De-sensitization... that's what it is called now. It's smarter. It has a reason. It is a process of teaching a horse that something that appears scary, really isn't. Now, you have to use some judgement. First what is the horse worried about? Let's say it's those crinkly, floaty bags you get from the grocery store. You could start by tying one to the fence wire then doing approach and retreat... always giving plenty of retreat and thinking time. Then start using the bag. I use it to carry treats to the pasture. After a few days of that then the horse will be chasing the things around the pasture. Then you are ready to tie the bags to your stick and rub the horse all over.
You take your time... you make the horse braver.
The old way of doing this had nothing to do with thinking. It was called sacking out. If your horse spooked over anything you tied them up tight to a post, snubbing their heads down good and beating them repeatedly with a saddle blanket. Apparently, this started out to get a horse over spooking about having the blanket and saddle thrown over their backs. I would see it used for everything. Your horse spooked over anything, back to the post and go at them with the saddle blanket.
I suppose it worked in that the horse was terrified of showing his fear. It didn't make him not have any fear. Inside they either went numb or crazy.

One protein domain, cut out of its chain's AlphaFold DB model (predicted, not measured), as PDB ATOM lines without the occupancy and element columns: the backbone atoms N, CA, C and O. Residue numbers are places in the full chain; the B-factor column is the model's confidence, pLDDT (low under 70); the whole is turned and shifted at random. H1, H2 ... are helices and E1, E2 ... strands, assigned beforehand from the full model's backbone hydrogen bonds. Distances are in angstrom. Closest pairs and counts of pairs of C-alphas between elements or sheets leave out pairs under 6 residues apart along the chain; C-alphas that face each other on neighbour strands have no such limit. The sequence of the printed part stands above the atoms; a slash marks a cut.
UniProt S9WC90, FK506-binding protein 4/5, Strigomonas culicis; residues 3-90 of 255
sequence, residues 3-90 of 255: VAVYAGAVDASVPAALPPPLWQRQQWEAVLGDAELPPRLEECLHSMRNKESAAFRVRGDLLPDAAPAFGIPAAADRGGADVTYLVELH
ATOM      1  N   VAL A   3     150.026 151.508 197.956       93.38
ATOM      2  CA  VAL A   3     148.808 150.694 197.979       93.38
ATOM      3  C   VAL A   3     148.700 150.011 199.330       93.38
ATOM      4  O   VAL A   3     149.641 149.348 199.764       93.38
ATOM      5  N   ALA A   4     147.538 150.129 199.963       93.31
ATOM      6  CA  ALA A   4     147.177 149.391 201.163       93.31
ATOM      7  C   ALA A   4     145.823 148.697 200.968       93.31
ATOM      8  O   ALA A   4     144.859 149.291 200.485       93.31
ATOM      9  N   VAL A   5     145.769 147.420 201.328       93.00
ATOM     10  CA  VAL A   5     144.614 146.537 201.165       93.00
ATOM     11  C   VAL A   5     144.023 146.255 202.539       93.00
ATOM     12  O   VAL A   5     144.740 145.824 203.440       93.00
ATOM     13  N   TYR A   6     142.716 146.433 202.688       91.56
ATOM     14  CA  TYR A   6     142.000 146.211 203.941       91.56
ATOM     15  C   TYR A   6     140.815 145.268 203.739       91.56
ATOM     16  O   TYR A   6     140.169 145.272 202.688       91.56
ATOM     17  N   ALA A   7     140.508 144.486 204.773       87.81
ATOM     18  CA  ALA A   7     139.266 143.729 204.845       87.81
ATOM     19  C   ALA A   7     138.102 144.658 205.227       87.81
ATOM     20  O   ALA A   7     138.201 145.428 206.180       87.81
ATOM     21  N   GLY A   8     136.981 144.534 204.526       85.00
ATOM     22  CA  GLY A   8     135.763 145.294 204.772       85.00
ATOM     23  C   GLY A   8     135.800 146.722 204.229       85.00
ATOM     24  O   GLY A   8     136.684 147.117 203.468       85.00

My mother is a practitioner. She is the queen of emotional sacking out. It used to be that she suffered so from the poverty of her youth. Then she suffered so taking care of Dad when he had congestive heart failure. Now we are being beat with "the Dr says she is going to die at any minute." Inside, I run away. Outside, I am just frozen and numb.
Last Sunday, as I mentioned before, she got the girls down here to talk about her dying. As she left, Kate, Evelyn and I walked her out to her car. Evelyn was running around, hopping like a grasshopper. Mom was still droning on about dying. As she got into the car, she said, "I don't want you girls to be sad. Evelyn, tell your mommy not to be sad." Evelyn turned and looked at Kate, who stood there with a big smile on her face. In a totally chirpy voice she responded, "Oh I'm not sad!"
Mom shut up.
In that moment, a beam of light streamed through the clouds in shades of pink and blue and gold. There were angelic voices of heaven. No doves, but that's okay, there's plenty of bird poop here already. As the beam of light receded, the chorus finished with a lengthy...AAAaaaa-men.
To this tired, beaten up horse, it was a beautiful thing.